When Dealing With Diabetes, See The Doctor About Your Eyes – liherald.com
June 13, 2022
(NAPSI)—According to the Centers for Disease Control and Prevention, more than one in 10 Americans can expect to be diagnosed with diabetes. If you or someone you care about is ever among them, you may be surprised to learn that one of the most important ways your doctor can help detect the condition is with an eye exam.
That’s because a serious complication of diabetes is diabetic retinopathy. The disease causes damage to the blood vessels in the back of the eye. It can affect up to 80 percent of patients living with diabetes and is the leading cause of blindness amongst working age adults. It can affect up to 80 percent of people with diabetes. Diabetic retinopathy has no early warning signs, and symptoms such as blurred vision do not occur until diabetic retinopathy is in an advanced state.
What Can Be Done
Fortunately, early detection and timely treatment can reduce the risk of vision loss due to diabetic retinopathy by 95%. Primary Care physicians now have access to a simple and affordable solution called the Welch Allyn® RetinaVue® Care delivery model, available from Henry Schein. The RetinaVue care delivery model is a turnkey solution that consists of three core components, including the RetinaVue 700 Imager, RetinaVue Network software for secure transfer of patient images and Professional Medical Services to analyze and diagnose patient images and networks the doctors already have. The imager’s ease of use and lightweight, portable design make it well-suited for use across clinics, at the bedside or even in the home. In a fast and non-invasive procedure, your primary care physician can take a photo of your retina and send it to an ophthalmologist to analyze the blood vessels there. Thanks to this technology, you won’t even need to leave the doctor’s office and may not need to make another appointment with the ophthalmologist, although doctors do recommend that anyone living with diabetes get an annual retinal exam.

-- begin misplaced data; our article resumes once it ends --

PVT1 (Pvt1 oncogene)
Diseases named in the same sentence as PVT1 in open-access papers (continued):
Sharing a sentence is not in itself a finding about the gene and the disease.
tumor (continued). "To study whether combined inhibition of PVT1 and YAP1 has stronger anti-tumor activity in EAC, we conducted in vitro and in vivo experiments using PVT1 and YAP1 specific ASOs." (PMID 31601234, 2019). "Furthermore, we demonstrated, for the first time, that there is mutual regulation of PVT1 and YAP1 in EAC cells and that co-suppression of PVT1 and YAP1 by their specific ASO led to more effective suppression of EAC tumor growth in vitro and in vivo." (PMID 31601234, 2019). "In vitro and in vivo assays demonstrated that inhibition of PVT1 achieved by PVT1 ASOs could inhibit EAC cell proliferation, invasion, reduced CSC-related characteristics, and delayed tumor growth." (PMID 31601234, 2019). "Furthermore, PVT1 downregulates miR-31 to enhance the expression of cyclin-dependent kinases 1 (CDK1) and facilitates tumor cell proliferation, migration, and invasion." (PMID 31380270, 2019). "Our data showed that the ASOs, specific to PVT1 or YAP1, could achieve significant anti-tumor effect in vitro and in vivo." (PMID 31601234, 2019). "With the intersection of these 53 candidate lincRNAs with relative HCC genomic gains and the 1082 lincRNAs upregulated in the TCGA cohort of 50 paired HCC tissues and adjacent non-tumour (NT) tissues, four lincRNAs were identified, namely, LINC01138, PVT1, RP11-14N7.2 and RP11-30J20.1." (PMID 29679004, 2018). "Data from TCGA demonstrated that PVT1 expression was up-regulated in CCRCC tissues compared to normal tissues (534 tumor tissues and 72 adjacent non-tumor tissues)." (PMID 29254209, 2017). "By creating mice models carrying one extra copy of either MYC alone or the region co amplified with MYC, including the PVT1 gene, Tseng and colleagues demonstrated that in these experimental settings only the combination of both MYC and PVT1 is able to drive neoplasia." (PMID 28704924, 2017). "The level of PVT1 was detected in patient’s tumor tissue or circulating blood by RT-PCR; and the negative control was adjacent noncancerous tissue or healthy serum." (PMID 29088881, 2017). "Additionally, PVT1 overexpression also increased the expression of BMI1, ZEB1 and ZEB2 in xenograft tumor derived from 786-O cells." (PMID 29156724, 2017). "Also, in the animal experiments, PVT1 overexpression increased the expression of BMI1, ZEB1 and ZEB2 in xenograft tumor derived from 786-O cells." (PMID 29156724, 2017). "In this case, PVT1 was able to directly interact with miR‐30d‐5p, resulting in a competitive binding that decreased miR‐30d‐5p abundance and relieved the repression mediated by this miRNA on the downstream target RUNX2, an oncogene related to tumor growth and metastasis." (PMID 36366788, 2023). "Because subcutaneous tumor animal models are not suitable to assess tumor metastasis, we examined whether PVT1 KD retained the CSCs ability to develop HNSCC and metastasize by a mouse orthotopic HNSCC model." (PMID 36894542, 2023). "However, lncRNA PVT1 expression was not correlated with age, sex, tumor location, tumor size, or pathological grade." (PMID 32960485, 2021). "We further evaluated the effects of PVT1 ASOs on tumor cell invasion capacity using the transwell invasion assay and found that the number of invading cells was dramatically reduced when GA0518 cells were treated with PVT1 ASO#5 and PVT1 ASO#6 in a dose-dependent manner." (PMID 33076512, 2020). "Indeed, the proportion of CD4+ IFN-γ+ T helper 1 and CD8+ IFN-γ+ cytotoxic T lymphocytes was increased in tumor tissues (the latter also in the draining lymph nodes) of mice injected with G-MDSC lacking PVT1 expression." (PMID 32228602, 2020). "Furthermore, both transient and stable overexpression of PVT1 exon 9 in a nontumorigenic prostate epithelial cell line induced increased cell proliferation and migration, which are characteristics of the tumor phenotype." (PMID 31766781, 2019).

What Else You Can Do
Managing your diabetes is the best way to lower your risk of diabetic retinopathy, advises the National Institutes of Health. That means keeping your blood sugar levels in a healthy range. You can do this by:
• Getting regular physical activity,
• Eating healthy
• Carefully following your doctor’s instructions about taking insulin or other diabetes medicines.
Treatments include injections of drugs that can slow or even reverse the damage; laser treatment to shrink retinal blood vessels; and a type of eye surgery called vitrectomy that replaces the vitreous humor with another clear fluid.